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Steely Dad Review: Land’s End SnowSystem™ Jacket

Steely Dad Review: Land’s End SnowSystem™ Jacket

by Steely Dad on November 13, 2009

I’ve never written a product review before but when my buddy PJ over at the blog Real Men Drive Mini Vans asked if I’d like to do one for the new Land’s End SnowSystem™ Jacket, I thought it might be a fun project. As this will be my second Chicago winter experience, it occurred to me that adding a real jacket to my winter clothing arsenal would be a solid idea. You see, last year I survived the brutal Chi-town cold with nothing more than a thin wool sweater (that I used to wear playing golf on “cool” San Diego mornings) and a down vest. Brrrrrrrr!

To be honest with you, I’m not a “jacket” guy; I’m one of those morons who actually enjoys the cold, thus the reason for my scant seasonal ensemble. (Last winter I wore shorts until my legs took on the same shade of brilliant white as the snow, which was around late December.) My wife says that I was a bear in a former life and perhaps she’s right (I also like to eat raw fish and berries). In other words, it would have to be a pretty special jacket for me to want to wear it. With my family’s impending road trip, I wanted to put the SnowSystem™ jacket through its paces. After wearing it for more than a month, I have to admit, the SnowSystem™ may have succeeded in converting me to a jacket guy.

The SnowSystem™ jacket is all about versatility and can be your go-to garment for any chilly or downright cold occasion. No need to purchase one lighter jacket for cool, crisp fall mornings and another for really cold winter days. This jacket has you covered as it’s designed to be worn in three different modes: outer shell only (chilly), inner liner only (cold) or with the inner liner and outer shell combo (freezing).

Land's End OuterThe “outer” jacket, if you will, is a waterproof, breathable shell made with AquaCheck® laminate. What does that all mean? Well, according to Land’s End, it means you’ll stay dry without sweating from the inside. All I can tell you is that I wore it in a driving rain while shoveling, yes shoveling, the millions of fall leaves off the driveway (this is one of my stay-at-home dad duties). The shirt I was wearing under the shell stayed dry as a bone. My pants, well, that’s a different story. The outer shell also has pit vents in case you’re like me and need to remove the excess heat that builds up inside jackets especially during strenuous activities like skiing, boarding and/or evading the Abominable Snowman. The shell also has a zip-off/snap-close powder skirt for those fresh pow-pow runs on the double blacks. Although I didn’t have a chance to try it out for this specific purpose, the design is much like any you would find in a standard ski/snowboard jacket. The hood has a welded visor and can easily be rolled up inside the hood pocket, which is very cool.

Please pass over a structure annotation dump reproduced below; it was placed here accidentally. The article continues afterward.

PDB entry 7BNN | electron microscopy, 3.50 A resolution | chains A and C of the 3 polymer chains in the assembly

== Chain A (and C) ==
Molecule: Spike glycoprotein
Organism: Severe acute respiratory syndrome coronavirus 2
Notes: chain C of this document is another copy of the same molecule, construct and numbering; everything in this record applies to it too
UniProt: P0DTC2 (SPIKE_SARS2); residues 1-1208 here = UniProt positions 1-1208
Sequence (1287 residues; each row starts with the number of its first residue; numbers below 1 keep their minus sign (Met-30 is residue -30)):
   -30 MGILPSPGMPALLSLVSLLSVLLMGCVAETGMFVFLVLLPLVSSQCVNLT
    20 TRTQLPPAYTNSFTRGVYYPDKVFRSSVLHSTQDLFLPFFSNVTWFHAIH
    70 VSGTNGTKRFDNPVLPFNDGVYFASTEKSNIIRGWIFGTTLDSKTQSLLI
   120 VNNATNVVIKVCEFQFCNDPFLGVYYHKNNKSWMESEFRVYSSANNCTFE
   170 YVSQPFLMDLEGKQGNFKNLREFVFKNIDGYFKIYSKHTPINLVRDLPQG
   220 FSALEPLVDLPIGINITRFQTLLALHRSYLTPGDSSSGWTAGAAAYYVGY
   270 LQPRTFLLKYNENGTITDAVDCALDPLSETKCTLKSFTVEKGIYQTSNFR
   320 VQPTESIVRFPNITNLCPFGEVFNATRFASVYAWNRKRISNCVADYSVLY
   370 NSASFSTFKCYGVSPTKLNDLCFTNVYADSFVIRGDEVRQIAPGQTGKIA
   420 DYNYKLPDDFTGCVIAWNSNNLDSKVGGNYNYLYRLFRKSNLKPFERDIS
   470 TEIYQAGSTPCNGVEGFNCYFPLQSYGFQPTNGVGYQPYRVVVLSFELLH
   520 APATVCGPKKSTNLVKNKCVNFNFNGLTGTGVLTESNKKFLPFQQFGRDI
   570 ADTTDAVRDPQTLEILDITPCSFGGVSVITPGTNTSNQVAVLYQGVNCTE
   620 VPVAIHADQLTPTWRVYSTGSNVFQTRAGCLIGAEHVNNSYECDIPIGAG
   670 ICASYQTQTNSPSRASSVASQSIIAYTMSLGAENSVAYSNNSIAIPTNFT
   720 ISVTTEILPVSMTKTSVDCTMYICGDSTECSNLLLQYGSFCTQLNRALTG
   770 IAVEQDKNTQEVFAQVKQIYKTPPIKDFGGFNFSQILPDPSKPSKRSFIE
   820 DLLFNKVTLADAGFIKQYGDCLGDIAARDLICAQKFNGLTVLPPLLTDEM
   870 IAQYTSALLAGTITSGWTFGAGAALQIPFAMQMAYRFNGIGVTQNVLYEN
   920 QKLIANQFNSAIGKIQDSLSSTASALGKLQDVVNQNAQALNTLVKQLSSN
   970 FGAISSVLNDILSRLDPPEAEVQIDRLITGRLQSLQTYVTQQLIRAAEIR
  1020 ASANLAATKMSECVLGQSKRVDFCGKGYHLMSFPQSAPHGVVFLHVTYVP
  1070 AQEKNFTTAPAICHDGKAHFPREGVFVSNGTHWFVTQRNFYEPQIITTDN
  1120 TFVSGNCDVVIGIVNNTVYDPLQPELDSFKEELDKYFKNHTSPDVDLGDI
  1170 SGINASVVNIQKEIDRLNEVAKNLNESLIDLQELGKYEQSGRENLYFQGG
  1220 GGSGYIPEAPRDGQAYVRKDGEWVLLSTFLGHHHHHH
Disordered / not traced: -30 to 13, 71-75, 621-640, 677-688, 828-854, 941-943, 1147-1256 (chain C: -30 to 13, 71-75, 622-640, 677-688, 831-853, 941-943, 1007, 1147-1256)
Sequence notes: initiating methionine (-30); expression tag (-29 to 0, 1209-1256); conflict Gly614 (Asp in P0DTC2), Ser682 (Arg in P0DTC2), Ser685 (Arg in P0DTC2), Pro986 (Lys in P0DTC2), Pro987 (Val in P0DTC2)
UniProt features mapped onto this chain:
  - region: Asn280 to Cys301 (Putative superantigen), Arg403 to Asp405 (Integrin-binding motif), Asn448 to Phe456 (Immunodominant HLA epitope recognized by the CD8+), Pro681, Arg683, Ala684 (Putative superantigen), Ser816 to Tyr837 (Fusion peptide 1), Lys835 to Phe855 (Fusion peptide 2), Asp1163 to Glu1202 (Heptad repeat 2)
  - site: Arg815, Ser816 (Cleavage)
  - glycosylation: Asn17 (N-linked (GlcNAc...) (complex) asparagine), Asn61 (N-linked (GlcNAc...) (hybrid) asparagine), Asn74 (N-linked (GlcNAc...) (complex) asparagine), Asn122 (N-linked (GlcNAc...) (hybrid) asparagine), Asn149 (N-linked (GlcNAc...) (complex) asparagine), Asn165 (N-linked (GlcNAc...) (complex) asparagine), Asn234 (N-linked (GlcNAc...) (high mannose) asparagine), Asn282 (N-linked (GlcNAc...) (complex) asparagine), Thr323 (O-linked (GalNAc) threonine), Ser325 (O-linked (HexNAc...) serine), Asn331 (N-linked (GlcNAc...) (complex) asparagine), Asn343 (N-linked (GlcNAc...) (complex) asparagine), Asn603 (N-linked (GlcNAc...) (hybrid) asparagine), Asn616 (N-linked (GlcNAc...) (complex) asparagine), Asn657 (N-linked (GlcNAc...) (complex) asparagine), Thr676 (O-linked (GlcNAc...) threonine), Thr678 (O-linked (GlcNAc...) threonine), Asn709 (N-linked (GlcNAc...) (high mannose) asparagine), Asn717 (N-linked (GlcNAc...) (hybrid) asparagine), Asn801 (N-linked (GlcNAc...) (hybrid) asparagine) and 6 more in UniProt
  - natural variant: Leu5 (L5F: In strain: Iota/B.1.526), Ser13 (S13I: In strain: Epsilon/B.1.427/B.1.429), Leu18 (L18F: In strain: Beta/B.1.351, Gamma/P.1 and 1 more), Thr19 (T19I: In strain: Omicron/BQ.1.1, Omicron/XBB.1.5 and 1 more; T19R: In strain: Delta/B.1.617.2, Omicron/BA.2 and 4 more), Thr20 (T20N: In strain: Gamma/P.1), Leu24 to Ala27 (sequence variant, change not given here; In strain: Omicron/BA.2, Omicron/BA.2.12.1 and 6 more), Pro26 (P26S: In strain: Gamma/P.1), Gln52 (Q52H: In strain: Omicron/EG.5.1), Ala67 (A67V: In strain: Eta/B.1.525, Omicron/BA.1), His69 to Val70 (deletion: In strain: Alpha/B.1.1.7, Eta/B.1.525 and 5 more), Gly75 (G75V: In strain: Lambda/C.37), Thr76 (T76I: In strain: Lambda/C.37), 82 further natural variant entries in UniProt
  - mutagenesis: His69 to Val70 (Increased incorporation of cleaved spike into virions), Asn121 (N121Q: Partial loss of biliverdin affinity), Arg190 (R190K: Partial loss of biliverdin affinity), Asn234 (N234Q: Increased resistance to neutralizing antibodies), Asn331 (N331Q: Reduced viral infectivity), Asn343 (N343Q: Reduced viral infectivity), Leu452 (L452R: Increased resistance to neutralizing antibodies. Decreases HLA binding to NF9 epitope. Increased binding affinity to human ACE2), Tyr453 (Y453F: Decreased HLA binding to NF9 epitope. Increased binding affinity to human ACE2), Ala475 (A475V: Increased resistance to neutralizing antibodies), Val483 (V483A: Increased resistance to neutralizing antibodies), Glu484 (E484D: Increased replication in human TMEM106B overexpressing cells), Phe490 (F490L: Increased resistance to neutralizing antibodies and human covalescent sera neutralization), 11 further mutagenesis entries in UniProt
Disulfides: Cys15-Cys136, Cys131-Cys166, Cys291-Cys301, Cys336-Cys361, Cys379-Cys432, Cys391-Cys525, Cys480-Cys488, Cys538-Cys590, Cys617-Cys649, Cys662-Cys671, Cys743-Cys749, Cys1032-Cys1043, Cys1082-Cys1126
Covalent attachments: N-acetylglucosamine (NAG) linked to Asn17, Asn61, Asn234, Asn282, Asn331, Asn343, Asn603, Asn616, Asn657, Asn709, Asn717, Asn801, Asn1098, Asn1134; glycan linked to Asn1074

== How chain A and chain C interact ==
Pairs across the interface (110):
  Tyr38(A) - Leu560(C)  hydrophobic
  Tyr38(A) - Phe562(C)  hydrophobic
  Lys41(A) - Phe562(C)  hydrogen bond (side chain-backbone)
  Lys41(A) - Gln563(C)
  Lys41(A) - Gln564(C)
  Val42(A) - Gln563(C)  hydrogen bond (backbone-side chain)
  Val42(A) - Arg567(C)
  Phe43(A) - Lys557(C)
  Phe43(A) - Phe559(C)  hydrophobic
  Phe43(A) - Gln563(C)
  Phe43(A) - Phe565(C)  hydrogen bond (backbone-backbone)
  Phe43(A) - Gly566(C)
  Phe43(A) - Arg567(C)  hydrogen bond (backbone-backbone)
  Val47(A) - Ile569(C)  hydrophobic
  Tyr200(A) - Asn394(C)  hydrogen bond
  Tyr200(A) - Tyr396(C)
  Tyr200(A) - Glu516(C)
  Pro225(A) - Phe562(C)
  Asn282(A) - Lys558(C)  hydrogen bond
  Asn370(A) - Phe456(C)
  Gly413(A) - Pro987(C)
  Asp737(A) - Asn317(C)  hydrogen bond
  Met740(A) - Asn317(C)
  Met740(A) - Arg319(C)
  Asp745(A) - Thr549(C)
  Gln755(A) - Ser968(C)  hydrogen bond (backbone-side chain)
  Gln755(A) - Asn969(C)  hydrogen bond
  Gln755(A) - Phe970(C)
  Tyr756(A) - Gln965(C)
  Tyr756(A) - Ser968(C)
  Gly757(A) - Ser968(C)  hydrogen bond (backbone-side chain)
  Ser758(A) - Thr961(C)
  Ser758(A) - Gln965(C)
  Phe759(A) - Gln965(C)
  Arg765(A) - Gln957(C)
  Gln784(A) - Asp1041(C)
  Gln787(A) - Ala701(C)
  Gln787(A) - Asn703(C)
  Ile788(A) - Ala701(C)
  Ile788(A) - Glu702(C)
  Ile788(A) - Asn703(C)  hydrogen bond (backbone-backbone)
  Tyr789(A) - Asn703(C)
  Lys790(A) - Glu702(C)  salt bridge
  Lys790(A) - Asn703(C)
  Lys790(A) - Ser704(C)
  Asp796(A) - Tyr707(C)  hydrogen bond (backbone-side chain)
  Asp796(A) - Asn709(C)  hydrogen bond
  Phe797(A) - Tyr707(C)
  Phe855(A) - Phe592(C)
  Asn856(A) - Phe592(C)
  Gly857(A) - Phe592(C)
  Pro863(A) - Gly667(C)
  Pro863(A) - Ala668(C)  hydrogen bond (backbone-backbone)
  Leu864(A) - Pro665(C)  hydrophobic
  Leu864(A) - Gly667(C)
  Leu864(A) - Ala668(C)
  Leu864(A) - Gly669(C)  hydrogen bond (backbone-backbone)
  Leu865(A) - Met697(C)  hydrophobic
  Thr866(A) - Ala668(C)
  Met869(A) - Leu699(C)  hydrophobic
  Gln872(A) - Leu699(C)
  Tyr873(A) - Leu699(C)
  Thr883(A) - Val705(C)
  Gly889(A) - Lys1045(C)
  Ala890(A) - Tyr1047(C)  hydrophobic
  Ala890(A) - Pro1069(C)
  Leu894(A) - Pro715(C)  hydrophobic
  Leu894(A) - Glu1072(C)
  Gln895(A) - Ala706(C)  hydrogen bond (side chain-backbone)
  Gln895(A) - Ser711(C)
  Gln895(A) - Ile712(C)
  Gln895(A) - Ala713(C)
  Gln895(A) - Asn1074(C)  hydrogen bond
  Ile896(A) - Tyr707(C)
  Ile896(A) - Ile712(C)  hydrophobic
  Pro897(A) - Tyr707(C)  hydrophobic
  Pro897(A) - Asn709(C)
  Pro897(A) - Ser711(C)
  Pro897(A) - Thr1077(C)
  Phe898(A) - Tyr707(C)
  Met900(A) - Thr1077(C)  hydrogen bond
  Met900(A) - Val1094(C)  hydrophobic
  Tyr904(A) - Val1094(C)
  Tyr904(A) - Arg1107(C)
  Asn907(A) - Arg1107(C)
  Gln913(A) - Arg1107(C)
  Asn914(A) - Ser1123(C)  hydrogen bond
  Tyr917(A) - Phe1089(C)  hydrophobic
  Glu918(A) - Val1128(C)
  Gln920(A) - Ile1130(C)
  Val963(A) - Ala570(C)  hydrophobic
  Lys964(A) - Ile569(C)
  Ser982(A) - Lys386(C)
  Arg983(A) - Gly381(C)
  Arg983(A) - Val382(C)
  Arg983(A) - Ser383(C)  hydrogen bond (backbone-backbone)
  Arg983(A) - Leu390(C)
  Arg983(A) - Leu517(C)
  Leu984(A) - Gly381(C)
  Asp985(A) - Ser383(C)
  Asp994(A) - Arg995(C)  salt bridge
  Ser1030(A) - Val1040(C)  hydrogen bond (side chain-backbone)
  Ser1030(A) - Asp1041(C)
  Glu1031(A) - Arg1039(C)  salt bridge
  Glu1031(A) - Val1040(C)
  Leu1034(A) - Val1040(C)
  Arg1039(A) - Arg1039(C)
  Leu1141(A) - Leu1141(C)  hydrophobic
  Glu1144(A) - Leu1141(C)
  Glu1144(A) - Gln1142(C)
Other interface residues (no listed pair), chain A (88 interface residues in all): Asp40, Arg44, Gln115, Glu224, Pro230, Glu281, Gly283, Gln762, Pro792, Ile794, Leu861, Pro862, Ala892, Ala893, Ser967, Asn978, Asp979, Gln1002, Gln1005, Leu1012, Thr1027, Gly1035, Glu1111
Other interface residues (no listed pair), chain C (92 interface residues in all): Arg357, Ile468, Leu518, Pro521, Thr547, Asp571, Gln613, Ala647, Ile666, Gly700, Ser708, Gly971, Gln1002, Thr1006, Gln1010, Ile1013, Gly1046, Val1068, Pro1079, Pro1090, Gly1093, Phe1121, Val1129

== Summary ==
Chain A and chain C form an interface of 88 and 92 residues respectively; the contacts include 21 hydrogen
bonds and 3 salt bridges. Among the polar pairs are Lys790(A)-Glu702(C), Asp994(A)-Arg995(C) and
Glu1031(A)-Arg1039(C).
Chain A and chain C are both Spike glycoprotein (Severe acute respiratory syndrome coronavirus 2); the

Guys (well, most guys) don’t wear purses. Instead, we have pockets and the SnowSystem™ comes with many. I love the MP3 player pocket that has a port for your ear bud cord. This prevents any annoying entanglements and will be utilized often, especially when the fluff starts to fall and I have to bring out the snowblower. There are also mesh pockets for whatever you deem mesh-worthy.

Land's End InnerLet’s move on to the inner jacket. Land’s End claims that it’s made from DriOff™-treated polyester with the company’s exclusive PolarThin™ insulation for warmth. What the hell that all means I haven’t a clue but I can attest to the fact that this jacket keeps you warm without the bulk. Personally I hate the Michelin Man-look that is common with many winter jackets but the SnowSystem™ has a low profile that keeps you looking svelte. I had my wife, who is the complete opposite of me, meaning she wears a coat unless it’s 90 or above, wear the inner jacket during four cold evenings in the Nevada desert. Although ideally she would’ve worn it under a full-length sable, she was warm enough.

During our road trip, we spent several days in the Rocky Mountain town of Denver. The day before our arrival, Denver got dumped with two feet of white powder. I wore both jackets separately (for me the temp never justified the combo) and was very comfortable in both instances. When I experimented with the inner/outer jacket combo I started to sweat like a liar on the witness stand so I wouldn’t be surprised if the -10° to 15° Fahrenheit window Land’s End claims is accurate.

Now for brass tax. The jacket retails for $169.50 which I realize in this economy can cause some sticker shock. However, let’s put it into perspective. You’re really getting three jackets in one that could certainly serve all of your outerwear needs, including as your boarding and/or skiing jacket. Also, I took a look at comparable jackets from name-brand competitors and you’re looking at spending another $100 or more. Bottom line, the Land’s End SnowSystem™ is a solid jacket that won’t disappoint and could actually impress. If you’re in the market for a new jacket I wouldn’t make the final purchase without giving this one a look.

FREE SHIPPING (Offer ends Nov. 16 at 11:59 PM CST): Use promo code EXTRA10 and Pin# 9209 during checkout for free shipping.

DISCLOSURE OF MATERIAL CONNECTION

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